Fecal Matters



Guy H. Haskell | | Tuesday, January 12, 2010

Somehow I think even Mike Rowe of Discovery Channel's "Dirty Jobs" would shudder if asked to do some of the things we have to do. Take this call, for example. There's no doubt in my mind Sigmund would've had a lot to say about the psychic meanings hereunto appertaining. As for me, I just wanted to survive.

We were called -- again -- to 2751 Peanut Brittle Road. Sounds nice, doesn't it? Well, for some reason it had attracted every reprobate, ne'er-do-well, rake and rapscallion in the county. And there were few more rapscallious than Mike and Joan.

The rumors about Mike and Joan were legion. He was an ex-Marine/Special Forces/CIA guy who worked on various secret technical projects for the government. But when he retired, he spiraled down the vortex of drugs and alcohol, assisted by his co-dependent mate Joan. Joan was purported to be an ex-hooker/dancer/dealer/madam who hooked up with Mike and led him down the path to wantonness. In addition to being druggies, it was rumored Mike had stashed various firearms around the house. Approach was always made with circumspection.

I really can't remember what that day's dispatch was for -- something silly, I think. As we pulled up, we were informed there were no sheriff's deputies available, so we parked down the driveway and sidled up to the front door as invisibly as we possibly could. I knocked on the door, and it creaked open. We were welcomed by a putrid whoosh of air fragranced with more than a hint of human offal. After choking back that which must be choked back, we called out to Mike. No answer. Gingerly, we pushed the door open and peered inside, swinging our gazes like a periscope sweeping the horizon for enemy smokestacks.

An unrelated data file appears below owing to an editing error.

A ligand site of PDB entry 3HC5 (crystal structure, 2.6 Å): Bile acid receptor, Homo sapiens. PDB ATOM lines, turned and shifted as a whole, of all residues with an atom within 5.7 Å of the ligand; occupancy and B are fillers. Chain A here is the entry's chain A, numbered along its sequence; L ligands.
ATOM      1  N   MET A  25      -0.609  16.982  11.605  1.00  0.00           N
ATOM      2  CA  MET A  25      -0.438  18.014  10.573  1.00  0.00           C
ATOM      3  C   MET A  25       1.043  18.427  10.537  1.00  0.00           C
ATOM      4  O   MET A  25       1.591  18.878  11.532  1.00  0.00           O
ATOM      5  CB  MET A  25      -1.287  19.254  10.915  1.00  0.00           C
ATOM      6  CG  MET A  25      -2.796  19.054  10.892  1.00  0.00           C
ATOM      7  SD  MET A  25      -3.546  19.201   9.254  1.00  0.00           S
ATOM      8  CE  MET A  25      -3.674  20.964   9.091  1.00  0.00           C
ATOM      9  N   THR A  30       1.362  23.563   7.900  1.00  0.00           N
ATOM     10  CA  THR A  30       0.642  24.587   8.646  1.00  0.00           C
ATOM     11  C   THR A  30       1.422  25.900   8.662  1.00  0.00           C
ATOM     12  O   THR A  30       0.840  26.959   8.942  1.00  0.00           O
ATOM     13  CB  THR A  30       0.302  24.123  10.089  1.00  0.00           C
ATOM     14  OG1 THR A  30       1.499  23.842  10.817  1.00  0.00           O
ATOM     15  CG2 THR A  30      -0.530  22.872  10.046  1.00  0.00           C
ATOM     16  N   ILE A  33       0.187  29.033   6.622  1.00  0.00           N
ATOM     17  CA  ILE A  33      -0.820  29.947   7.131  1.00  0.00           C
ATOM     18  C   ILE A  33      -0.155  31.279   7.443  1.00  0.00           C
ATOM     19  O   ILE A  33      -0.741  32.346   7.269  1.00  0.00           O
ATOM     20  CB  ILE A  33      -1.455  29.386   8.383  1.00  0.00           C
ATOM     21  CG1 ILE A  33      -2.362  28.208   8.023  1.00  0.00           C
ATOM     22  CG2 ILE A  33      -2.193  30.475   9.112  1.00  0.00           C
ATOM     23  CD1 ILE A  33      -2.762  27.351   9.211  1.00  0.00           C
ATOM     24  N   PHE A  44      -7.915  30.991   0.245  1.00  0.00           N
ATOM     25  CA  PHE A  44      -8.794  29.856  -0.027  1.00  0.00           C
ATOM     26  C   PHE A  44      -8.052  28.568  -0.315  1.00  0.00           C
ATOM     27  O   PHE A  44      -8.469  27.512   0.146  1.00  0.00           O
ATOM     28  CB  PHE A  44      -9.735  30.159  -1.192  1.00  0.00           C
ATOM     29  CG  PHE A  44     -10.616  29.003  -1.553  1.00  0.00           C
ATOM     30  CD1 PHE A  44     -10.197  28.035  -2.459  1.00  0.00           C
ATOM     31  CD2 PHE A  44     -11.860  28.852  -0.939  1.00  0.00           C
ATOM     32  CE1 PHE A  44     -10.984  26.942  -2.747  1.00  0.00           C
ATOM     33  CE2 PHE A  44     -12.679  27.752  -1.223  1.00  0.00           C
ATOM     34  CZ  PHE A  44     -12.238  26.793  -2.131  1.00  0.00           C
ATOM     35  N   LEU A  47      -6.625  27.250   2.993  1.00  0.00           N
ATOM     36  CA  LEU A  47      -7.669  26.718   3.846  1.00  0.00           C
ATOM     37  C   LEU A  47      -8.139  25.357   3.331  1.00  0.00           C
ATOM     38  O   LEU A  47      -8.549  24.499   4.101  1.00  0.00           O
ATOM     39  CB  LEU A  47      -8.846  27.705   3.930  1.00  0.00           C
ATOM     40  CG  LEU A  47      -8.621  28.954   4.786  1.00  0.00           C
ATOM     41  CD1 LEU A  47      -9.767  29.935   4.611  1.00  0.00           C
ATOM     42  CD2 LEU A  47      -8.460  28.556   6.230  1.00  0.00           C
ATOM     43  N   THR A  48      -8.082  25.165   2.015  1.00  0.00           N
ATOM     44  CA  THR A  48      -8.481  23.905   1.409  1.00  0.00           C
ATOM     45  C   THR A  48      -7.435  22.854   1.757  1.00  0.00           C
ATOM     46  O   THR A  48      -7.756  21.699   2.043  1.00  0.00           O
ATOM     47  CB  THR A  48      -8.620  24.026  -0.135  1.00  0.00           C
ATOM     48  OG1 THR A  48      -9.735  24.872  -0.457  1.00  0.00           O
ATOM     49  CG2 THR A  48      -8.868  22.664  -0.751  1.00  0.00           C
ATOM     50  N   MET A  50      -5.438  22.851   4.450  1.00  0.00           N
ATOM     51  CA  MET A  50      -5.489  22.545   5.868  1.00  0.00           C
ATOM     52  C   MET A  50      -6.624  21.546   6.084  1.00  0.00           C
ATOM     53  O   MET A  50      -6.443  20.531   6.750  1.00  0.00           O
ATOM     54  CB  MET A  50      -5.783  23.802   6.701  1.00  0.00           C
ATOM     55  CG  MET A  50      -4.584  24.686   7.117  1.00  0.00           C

We called for Mike and heard a response from the back of the house. We crept alongside the walls, the malodorous cloud intensifying into what seemed to be an almost physical barrier of putrefaction. Choking back our own bile, we saw Mike standing in his bedroom, rummaging around piles of filthy clothes on the floor. And here's where the call took a turn for the worse.

Mike had spackled himself with his own refuse. Well, spackled is probably too delicate a verb. Plastered would be better, or pasted or smeared. And not just a little bit either, but all over, head to foot. Why, Mike, why? Mysterious are the ways of man.

"Mike, are you OK?" I asked, feeling ridiculous even as the words came out of my mouth.

"Yeah," Mike answered. "Just a little dizzy." We asked him if he could walk to the living room. "Sure," he answered. We retreated before him, walking backward like frightened campers faced with a grizzly bear.

"Sit on the couch Mike, we'll be right back." Mike sat down. We exited the front door. We had been breathing through our mouth until this time. Unfortunately, that first nose breath after mouth breathing in a fetid atmosphere introduces into the olfactory tract the aromas remaining from the last breath. We doubled over, stumbled to the truck and pulled out our personal protective equipment. I would have preferred a Class A suit, but all we had was Tyvek, goggles and masks.